Exam dumps - why they are a bad idea?

Last month I talked about the use of brain dumps and why they are a bad idea—and got a lot of great responses. I’m glad to see the enthusiasm for that topic, even from those who disagreed with me about the nature of brain dumps as legitimate study materials. I will acknowledge what some of you pointed out: that addressing this subject on a Born to Learn blog is like preaching to the choir. Still, if anyone reading had any doubts or confusion about brain dumps, and I helped clarify, I achieved my aim.

To that point, why do people choose to use the materials (legitimate or otherwise) that they do? There are many reasons, of course, and getting to the heart of those reasons is one facet of managing an anti-piracy program. To combat cheating I need to understand the motivations behind cheating.

Understanding our test-takers is one step. Last year, I collaborated on a white paper with the IT Certifications Council(ITCC) on “Securing Certifications” (full paper here.) Below is an excerpt on the types of test-takers we identified (referred to as “candidates,” because they are candidates for a certification).

Candidates and Test Takers

Before issues surrounding test security can be resolved, it is important to understand how the ITCC categorizes candidates and others who take tests. The ITCC has identified three main groups of test takers:

IT Professionals

  • This group represents the majority of certification candidates who are honest and have done the requisite learning and studying for their exams. They are proud to earn a certification and highly value those efforts.
  • IT Professionals are most affected by cheaters and test abusers because the integrity of their hard-earned certifications is compromised. These candidates must feel that their hard work is valued; to do so, the certification industry must demonstrate a commitment to combating cheating and recognizing the value of a truly-earned certification.
  • Honest candidates will support anti-piracy actions designed to combat software and content theft because they want to preserve the integrity of certifications.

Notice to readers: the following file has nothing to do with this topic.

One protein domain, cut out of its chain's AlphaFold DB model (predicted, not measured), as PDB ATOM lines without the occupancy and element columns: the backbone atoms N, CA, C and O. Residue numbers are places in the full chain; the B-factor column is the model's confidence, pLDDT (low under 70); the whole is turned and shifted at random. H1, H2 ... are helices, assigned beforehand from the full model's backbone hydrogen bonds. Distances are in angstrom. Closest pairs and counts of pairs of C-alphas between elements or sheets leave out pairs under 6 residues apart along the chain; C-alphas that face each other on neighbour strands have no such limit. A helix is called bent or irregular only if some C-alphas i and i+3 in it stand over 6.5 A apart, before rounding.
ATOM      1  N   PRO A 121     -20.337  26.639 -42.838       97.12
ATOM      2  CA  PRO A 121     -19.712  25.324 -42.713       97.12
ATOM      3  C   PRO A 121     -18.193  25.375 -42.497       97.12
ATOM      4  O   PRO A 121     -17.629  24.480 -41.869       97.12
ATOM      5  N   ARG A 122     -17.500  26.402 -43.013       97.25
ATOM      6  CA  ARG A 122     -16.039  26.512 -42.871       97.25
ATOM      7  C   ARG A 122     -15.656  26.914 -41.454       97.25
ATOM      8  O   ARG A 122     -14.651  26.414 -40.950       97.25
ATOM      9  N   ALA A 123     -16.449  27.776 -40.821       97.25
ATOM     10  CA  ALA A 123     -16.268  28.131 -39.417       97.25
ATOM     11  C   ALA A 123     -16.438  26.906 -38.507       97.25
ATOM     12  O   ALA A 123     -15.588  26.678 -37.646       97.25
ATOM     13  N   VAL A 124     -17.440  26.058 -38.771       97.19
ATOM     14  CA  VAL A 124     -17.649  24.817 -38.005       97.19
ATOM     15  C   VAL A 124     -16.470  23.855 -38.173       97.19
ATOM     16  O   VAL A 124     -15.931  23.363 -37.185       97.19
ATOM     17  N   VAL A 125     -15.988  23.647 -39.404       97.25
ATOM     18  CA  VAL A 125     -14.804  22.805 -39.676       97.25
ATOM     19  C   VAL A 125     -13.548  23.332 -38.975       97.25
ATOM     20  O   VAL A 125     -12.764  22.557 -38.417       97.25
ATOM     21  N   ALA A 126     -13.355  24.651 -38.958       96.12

Misinformed Individuals

  • These candidates may cheat because they are misinformed. Most may not understand that the materials and methods they used had violated an exam agreement. They also may not understand the consequences of their actions.
  • Brain dump sites in particular can be very misleading for these individuals, because the sites disguise themselves as official materials. Proxy-testing offers can be very tempting as well, especially for those candidates who did not pass an exam the first time or who find it difficult to make it to a test center.
  • Misinformed Individuals are either tempted to find shortcuts in test preparation and test taking because it is easy to do so, or they otherwise become victims of nefarious business practices.


  • This is the smallest group, and is comprised of candidates who intend to cheat the system and who have no regard for the consequences. They actively seek exam answers or brain dump material; they participate or pay for proxy testing; or they find other ways to cheat during the exam.
  • A lack of education is not a culprit in this category; rather, these candidates will find the means to obtain a certification or steal exam answers despite the ramifications.
This does not fully address all the reasons for test-taking behavior, both good and bad, of course—this is just one element. My goal is to make sure the first category remains the largest group, that the second group is transformed into the first, and that the third group—the cheaters—are removed. I want candidates to feel good about the certifications they work hard to earn; and making sure they are not compromised by a select few is one way to make sure that happens.

Source: http://borntolearn.mslearn.net


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